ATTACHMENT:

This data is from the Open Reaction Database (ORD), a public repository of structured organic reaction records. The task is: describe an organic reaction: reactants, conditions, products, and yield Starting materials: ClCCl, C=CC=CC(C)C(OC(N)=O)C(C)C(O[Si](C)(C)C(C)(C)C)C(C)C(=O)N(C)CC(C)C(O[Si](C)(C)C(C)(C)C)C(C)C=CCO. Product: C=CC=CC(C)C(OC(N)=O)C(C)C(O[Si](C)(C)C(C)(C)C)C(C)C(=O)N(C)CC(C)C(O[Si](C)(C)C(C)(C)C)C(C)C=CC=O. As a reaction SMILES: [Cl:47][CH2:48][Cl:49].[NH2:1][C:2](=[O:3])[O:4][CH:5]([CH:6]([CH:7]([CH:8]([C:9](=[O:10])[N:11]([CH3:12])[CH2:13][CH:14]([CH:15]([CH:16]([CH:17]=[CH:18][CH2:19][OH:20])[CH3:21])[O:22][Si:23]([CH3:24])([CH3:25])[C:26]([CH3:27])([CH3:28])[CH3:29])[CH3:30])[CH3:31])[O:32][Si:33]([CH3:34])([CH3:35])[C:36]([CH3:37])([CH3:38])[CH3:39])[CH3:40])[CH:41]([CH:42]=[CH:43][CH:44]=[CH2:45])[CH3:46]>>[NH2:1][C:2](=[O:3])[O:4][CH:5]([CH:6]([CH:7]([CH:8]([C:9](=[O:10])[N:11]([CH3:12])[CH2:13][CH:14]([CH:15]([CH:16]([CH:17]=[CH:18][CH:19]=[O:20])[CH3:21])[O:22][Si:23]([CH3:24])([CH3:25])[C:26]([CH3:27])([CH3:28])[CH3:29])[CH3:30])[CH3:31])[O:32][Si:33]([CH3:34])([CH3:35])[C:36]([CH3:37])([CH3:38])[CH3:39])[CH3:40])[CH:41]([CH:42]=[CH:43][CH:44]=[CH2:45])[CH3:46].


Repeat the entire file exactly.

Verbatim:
This data is from the Open Reaction Database (ORD), a public repository of structured organic reaction records. The task is: describe an organic reaction: reactants, conditions, products, and yield Starting materials: ClCCl, C=CC=CC(C)C(OC(N)=O)C(C)C(O[Si](C)(C)C(C)(C)C)C(C)C(=O)N(C)CC(C)C(O[Si](C)(C)C(C)(C)C)C(C)C=CCO. Product: C=CC=CC(C)C(OC(N)=O)C(C)C(O[Si](C)(C)C(C)(C)C)C(C)C(=O)N(C)CC(C)C(O[Si](C)(C)C(C)(C)C)C(C)C=CC=O. As a reaction SMILES: [Cl:47][CH2:48][Cl:49].[NH2:1][C:2](=[O:3])[O:4][CH:5]([CH:6]([CH:7]([CH:8]([C:9](=[O:10])[N:11]([CH3:12])[CH2:13][CH:14]([CH:15]([CH:16]([CH:17]=[CH:18][CH2:19][OH:20])[CH3:21])[O:22][Si:23]([CH3:24])([CH3:25])[C:26]([CH3:27])([CH3:28])[CH3:29])[CH3:30])[CH3:31])[O:32][Si:33]([CH3:34])([CH3:35])[C:36]([CH3:37])([CH3:38])[CH3:39])[CH3:40])[CH:41]([CH:42]=[CH:43][CH:44]=[CH2:45])[CH3:46]>>[NH2:1][C:2](=[O:3])[O:4][CH:5]([CH:6]([CH:7]([CH:8]([C:9](=[O:10])[N:11]([CH3:12])[CH2:13][CH:14]([CH:15]([CH:16]([CH:17]=[CH:18][CH:19]=[O:20])[CH3:21])[O:22][Si:23]([CH3:24])([CH3:25])[C:26]([CH3:27])([CH3:28])[CH3:29])[CH3:30])[CH3:31])[O:32][Si:33]([CH3:34])([CH3:35])[C:36]([CH3:37])([CH3:38])[CH3:39])[CH3:40])[CH:41]([CH:42]=[CH:43][CH:44]=[CH2:45])[CH3:46].